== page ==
There’s Gold in Them Hills
Tens of thousands of Americans took part in the California Gold Rush of 1849. At that time, everyone in our fledgling country could envision the seemingly limitless opportunities available in the great, untamed West. Fewer were actually willing to venture out into that wild territory to mine those hills, and fewer still were prepared with the knowledge, mindset and tools to overcome the challenges of doing so. While there was no doubt gold was in those hills — it was only the well-prepared and well-informed who ultimately struck it rich!
For NPES members, today’s global business opportunities are not unlike the 1849 California Gold Rush. Actually, in many ways, it’s much easier since life and limb aren’t threatened by failure, and the journey is a lot easier. But the road to success is the same, beckoning with the same promise of adventure (or venture), and requiring proper advance preparation to overcome what lies ahead.
In December, while flying back from my first visits to the NPES offices in China and India, I considered this similar potential for NPES members. After a 16-day trip to Shanghai, Beijing, Mumbai and New Delhi, it became apparent to me that opportunities and, indeed challenges, exist for companies willing to venture out into those territories. I’ll spare you the multitude of photo ops of me cutting ribbons and gripping n’ grinning, because it was during my one-to-one discussions at shows, visits to equipment manufacturers, printers and designers, that I realized if NPES doesn’t do a better job of engaging members internationally, both members and NPES will be completely left out of this “gold rush.”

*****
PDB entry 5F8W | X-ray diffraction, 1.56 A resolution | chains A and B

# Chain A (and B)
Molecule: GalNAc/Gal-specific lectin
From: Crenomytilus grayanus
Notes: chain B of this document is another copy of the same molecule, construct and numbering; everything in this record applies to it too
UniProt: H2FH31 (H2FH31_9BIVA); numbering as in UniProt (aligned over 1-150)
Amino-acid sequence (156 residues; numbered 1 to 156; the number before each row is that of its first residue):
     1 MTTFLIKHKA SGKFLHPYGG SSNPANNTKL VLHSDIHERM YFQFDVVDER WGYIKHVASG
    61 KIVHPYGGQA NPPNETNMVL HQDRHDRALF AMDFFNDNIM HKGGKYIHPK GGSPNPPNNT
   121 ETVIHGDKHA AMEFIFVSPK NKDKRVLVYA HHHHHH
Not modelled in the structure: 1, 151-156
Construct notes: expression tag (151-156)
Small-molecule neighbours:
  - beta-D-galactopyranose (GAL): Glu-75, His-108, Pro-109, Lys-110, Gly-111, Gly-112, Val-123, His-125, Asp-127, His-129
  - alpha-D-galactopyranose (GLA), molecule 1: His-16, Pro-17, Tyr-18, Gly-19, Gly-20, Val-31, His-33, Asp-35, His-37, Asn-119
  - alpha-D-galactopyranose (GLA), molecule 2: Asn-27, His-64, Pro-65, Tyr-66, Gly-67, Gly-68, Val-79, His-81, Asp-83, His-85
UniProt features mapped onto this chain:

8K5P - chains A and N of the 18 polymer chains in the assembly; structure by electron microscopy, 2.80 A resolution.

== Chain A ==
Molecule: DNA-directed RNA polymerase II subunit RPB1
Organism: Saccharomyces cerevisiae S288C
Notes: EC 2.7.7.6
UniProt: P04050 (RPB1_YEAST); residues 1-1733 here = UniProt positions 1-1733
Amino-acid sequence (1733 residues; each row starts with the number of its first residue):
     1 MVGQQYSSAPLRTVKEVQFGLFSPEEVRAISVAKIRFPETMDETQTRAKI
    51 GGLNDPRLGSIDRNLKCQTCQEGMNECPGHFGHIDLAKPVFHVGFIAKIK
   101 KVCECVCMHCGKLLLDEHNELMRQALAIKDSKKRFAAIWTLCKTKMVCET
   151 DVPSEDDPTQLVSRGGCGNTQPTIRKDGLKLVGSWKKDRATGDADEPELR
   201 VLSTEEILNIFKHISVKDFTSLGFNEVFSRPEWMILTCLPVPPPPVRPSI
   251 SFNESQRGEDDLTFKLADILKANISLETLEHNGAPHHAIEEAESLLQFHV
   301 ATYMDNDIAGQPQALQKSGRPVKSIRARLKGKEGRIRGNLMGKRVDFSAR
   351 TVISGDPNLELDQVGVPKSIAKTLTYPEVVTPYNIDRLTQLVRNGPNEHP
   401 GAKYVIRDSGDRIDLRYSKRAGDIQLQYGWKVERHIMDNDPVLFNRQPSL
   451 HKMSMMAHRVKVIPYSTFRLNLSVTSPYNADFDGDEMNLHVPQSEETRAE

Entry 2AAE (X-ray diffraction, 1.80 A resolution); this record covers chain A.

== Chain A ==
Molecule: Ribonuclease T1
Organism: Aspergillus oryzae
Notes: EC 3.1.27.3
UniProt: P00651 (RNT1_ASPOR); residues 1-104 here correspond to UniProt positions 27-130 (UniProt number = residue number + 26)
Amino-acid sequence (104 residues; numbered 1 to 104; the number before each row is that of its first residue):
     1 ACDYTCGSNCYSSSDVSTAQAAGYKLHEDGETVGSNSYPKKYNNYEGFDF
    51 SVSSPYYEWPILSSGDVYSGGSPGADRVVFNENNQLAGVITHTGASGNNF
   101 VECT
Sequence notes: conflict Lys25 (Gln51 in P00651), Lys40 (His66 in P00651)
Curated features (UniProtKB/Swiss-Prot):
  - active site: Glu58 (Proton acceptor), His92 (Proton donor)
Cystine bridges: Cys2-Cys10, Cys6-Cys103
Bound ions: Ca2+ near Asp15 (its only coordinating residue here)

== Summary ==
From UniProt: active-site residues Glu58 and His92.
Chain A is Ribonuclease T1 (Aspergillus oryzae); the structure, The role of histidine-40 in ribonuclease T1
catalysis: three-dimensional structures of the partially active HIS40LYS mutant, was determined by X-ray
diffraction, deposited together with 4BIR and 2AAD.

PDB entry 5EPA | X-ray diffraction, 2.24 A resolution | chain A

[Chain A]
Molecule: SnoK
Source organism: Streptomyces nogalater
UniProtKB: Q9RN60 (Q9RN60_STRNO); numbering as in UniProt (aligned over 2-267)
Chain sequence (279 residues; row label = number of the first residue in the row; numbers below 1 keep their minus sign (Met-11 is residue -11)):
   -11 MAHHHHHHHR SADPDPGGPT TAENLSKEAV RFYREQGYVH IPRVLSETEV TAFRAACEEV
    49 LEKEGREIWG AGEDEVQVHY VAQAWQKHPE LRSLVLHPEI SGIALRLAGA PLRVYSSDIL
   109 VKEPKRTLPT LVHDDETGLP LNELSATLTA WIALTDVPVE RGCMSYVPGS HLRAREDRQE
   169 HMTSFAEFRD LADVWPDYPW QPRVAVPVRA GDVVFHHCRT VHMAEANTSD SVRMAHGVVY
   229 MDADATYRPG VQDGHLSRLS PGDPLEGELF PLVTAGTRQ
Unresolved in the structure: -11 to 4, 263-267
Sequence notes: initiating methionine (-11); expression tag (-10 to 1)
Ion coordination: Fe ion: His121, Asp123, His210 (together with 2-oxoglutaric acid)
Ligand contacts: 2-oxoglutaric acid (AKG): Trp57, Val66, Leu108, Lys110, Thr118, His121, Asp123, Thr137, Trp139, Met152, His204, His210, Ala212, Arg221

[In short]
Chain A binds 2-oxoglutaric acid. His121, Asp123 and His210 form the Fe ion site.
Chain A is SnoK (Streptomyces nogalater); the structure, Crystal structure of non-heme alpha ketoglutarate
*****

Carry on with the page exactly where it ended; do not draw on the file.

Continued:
There should be no doubt that a gold rush is already occurring and will continue to grow in our industry. In 2006 the worldwide market for print was $610 billion; in 2011 it is forecast to be $721 billion, an 18.2% increase. In the area of equipment and consumables (substrates excluded) the market in 2006 was $47.8 billion and it is forecast to grow to $57.8 billion in 2011, which is a 21% increase. When we consider the forecast for the next five years for China and India, you can see at right how leaving them out of your future market mix would exclude you from the largest growth areas our industry has seen in our lifetime.